We are trying to design a master degree in Information Technology. To me, this sort of program should be a professional master degree, that is, it does not lead naturally to a research career or a Ph.D.
My business colleagues argue in favour of research methodology courses. Apparently, students need to learn how to conduct interviews and such. In any case, I then pointed out that my master degree did not contain any such course. One of my business colleague then said a deadly thing:
Of course, you got a technical master degree!
This got me really angry. Really, really, really angry. I do not think I ever got so angry in my life.
For the record, my master degree was in Mathematics at the University of Toronto. Is Mathematics technical? If technical is to have a “practical” connotation, I can tell you that none of my graduate courses were technical. Are fewnomials practical? I think not.
But the deeper implication was that anything having to do with Science was technical. That is, it deals with nuts and bolts. And I think that it is squarely wrong. From my view point, business is far more technical. And I ran my own business for several years. The business side of things was always the boring-but-easy component.
There is a distinct feeling in North America that business is king, and science & technology are things monkeys or foreigners can do. Yet, in my experience, it is a lot harder to design a usable web application than negotiate a business deal. I believe that India and China are getting a sweet deal by doing our science & technology while we focus on business. A very sweet deal indeed.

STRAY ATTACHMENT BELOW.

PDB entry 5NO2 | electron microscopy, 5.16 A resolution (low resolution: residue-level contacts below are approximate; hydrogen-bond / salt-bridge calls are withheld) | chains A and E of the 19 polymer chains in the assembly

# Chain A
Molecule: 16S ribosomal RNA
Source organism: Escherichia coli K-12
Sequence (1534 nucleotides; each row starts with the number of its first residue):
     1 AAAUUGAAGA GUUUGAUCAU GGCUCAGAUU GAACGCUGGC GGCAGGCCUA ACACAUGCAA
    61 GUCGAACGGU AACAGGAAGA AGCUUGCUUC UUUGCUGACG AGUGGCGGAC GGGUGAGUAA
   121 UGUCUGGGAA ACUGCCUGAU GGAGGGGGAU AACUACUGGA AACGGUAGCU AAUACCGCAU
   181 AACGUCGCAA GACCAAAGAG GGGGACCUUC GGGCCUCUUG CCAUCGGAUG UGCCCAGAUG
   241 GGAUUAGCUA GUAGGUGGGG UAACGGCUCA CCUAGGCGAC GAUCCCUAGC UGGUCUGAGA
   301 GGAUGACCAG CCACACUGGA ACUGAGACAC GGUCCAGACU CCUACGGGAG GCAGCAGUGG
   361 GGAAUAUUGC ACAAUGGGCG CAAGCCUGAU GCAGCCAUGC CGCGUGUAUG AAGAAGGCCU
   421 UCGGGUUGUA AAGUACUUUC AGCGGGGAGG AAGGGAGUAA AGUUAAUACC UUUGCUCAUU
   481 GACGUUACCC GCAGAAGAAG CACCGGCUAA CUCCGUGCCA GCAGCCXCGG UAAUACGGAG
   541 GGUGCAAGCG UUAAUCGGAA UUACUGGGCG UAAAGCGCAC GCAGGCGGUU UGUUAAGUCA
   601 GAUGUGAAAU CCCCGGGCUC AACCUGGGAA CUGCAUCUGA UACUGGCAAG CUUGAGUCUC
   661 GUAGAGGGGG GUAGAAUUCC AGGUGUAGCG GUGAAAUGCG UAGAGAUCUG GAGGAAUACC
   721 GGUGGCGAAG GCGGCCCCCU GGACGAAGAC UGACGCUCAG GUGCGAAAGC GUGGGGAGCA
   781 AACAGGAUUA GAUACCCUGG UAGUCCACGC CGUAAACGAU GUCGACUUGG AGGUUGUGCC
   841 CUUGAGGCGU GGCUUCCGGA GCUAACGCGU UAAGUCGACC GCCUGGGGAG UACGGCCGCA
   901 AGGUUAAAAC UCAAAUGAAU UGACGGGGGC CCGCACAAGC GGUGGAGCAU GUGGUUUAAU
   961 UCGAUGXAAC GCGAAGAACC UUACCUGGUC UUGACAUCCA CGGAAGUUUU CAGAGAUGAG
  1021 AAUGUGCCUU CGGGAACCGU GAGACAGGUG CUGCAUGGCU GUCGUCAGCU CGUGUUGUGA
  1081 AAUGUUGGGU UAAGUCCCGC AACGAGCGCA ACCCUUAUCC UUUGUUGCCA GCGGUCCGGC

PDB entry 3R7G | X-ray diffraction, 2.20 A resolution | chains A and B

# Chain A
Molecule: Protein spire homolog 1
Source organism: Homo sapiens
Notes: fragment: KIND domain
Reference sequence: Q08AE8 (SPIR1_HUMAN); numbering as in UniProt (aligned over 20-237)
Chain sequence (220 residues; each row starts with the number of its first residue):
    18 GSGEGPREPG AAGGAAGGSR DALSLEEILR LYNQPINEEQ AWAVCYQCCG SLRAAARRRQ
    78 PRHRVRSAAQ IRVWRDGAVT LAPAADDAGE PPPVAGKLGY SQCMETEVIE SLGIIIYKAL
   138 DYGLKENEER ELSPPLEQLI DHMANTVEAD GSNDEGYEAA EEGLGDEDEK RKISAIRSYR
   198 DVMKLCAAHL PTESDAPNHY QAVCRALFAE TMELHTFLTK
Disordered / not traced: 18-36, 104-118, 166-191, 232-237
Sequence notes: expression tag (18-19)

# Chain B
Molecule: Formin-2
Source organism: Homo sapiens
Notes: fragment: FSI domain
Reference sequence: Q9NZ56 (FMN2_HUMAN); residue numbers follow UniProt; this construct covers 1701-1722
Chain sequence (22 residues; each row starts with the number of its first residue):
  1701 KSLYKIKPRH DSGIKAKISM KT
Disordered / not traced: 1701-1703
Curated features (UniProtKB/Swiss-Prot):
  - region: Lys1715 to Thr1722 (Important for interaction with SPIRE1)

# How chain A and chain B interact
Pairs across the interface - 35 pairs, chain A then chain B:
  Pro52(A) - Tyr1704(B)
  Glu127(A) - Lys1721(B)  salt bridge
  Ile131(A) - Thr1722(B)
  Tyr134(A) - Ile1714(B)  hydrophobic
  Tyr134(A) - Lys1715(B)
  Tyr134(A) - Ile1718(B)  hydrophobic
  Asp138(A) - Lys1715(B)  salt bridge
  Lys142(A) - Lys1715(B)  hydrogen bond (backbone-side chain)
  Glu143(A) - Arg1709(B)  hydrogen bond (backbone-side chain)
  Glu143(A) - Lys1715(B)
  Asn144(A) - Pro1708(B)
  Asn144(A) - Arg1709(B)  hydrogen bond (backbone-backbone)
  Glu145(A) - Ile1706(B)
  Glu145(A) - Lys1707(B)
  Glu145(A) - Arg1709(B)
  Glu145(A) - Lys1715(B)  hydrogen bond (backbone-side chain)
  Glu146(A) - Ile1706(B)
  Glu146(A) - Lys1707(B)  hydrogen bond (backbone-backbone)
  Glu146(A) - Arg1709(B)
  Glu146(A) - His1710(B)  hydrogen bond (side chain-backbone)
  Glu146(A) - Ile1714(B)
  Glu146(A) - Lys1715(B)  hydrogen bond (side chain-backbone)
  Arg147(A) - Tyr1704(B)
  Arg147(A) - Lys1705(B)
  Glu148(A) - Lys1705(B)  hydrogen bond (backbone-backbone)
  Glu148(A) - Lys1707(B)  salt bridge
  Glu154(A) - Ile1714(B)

I think that Amazon, Google, Cisco, Microsoft and so on, thrive because many of their engineers have a deep knowledge of Computer Science. Kill the science and you kill the business.
But even if you discard science. Writing good source code is hard. Very hard. And it is not hard for technical reasons, not any more than painting, movie-making and sculpture are technical challenges.
In any case, I believe that North America is headed for a wall if it fails to recognize that its prosperity is due to culture, science and technology. And given that 40% of all students at my school go for a business degree, I am nervous.
See also my post Career Swings where I wrote:
I cannot believe that in 2015, we’ll all be lawyers, business managers, salesman, and medical doctors. I cannot believe that technology will stand still and mathematics beyond basic algebra will be a lost art. I cannot believe my two sons will have business degrees and make three times my salary by managing a bunch of underpaid Indian programmers.